4K from DPI Grant, $624,186 (in 2013-14)

This is another set aside for the next budget.  Some related things here.  Similar comments as above, except that the “need” for the funded items in 2013-14 is more certain.

Technology – iPads, $1,580,000 and (under “Closing Gaps“) iPad Coach, $74,927 (and $77,924 2013-14 and what looks like an ongoing expenditure)

Side note — this looks like an assumption of the generic teacher FTE allocation cost increasing by $2997 or 4% next year).

I don’t like these recommendations.

Larry Cuban (who has written extensively and insightful on technology and education) has asked “”What is the pressing or important problem to which an iPad is the solution?”   I don’t think the answer from the administration justifies the expenditure:

Provide one to one use of iPads for teachers. Using iPads can make the work of teaching more effective, more efficient, and more rewarding. Our teachers will have one of the best tools to improve instruction, communicate with students and colleagues, develop or adopt digital learning tools and manage their classroom. If we recognize the teaching staff can benefit in these ways using this technology we make a bold statement to our staff and our community. (emphasis added)

I tend to be skeptical of both “bold statements” and handheld technologies in education.  A couple of teacher friends saw some good in this, the one that was more convincing to me was a gym teacher who saw a means to do attendance and assessments while still engaged with students.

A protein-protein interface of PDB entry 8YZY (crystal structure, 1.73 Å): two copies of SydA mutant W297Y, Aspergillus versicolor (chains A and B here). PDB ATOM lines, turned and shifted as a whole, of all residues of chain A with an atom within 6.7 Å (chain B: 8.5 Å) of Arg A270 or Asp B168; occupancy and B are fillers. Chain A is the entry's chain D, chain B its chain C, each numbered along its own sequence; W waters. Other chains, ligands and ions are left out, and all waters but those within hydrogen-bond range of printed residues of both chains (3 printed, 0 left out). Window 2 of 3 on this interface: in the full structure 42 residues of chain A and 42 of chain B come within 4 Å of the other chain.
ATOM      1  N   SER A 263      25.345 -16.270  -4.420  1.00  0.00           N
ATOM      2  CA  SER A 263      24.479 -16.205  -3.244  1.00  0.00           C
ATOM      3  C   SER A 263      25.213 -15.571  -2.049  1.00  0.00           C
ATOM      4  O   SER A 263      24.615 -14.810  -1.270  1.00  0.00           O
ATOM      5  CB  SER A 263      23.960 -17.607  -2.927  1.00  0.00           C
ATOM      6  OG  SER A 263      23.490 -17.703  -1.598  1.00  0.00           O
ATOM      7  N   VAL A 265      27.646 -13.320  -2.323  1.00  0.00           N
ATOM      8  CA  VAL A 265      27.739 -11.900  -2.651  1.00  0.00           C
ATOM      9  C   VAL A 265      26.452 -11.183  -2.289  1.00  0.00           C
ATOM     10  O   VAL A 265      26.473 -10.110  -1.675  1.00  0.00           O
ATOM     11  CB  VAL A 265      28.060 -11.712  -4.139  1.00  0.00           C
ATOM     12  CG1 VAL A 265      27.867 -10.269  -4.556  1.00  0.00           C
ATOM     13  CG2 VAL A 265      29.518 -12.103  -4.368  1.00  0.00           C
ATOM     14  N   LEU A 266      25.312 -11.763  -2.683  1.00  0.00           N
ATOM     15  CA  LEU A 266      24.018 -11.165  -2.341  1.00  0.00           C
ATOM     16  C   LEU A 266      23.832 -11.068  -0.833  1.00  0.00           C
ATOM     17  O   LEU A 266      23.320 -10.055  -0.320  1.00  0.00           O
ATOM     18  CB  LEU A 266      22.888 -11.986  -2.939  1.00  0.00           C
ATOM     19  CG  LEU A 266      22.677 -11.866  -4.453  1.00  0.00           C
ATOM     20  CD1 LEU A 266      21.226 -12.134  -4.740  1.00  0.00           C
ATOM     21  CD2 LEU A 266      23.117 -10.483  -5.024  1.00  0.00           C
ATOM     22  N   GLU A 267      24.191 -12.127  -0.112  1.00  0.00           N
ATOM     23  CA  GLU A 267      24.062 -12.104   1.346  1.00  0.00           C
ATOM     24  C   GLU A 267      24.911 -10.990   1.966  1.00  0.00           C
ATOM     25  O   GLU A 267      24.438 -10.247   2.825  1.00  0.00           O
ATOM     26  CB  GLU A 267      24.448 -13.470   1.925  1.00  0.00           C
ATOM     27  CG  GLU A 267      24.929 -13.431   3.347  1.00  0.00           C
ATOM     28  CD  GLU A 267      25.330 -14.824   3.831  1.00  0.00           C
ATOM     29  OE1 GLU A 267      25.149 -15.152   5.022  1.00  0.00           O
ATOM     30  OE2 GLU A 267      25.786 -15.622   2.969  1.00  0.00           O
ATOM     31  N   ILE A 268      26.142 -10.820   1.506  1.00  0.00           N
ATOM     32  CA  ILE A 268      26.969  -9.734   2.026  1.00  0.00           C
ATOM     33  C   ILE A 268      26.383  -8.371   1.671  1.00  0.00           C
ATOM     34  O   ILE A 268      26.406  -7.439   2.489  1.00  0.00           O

That seems like a good use, but the question remains are there enough “pressing or important problems” to justify buying this many more iPads?  I was told the district has 1,500 now; all I could find was this purchase of 586 in January 2012 and the  Technology Acquisition Plan to purchase 900 in 2011 (this document is the fullest explanation of the vision for iPads in the district there is also an iPad page for the District, and the MMSD 2009-2013 Information (Library Media) & Technology Plan: Draft).

I’m not 100% sure how many the District has now or who has them.  At $500 per,  the recommended purchase would bring the total to at least  3,500 and maybe to 4,500.  There are about 2,700 teachers (including social workers, counselors, psychologists).   So while I have come to see a place for iPads, I don’t see a place for that many and think the allocation procedure described in plan to purchase 900 should work to get the iPads in the hands of those who will make good use.

Some other people have weighed in with me on the iPads, bringing up issues of support 9that go beyond coaching), choice of hardware (iPads are not the only or necessarily the best tablets, only the ones that make the boldest statement), obsolescence,  the top-down nature of this initiative, and pulling teachers away from active engagement during class time.  All good points that reinforce my inclination to urge a “not now” vote.

Interim Chief of Staff Funding, $100,000

The recommendation says the money is currently coming from Title I.  That isn’t what was said at the time it was approved.  I think Steve Hartley brings many good things to the position and is an asset, but I still don’t like the way this went down and the funding confusion only adds to this.  Back on the levy, fine.  I’ll add that as the Superintendent search and hire goes forward, in the light of this and the whole rereorganization of the Nerad reorganization, there should be an attempt at clarity of Doyle organization, expenses and positions, especially at the “Cabinet Level.”

Technology – Wireless $650,000

All reports are that the current wi fi is overloaded.  This seems like a good capital expenditure.

Closing Gaps

2.0 Teacher Leaders,  $149,854 (for 2013-14, $155,848)

Here’s the explanation: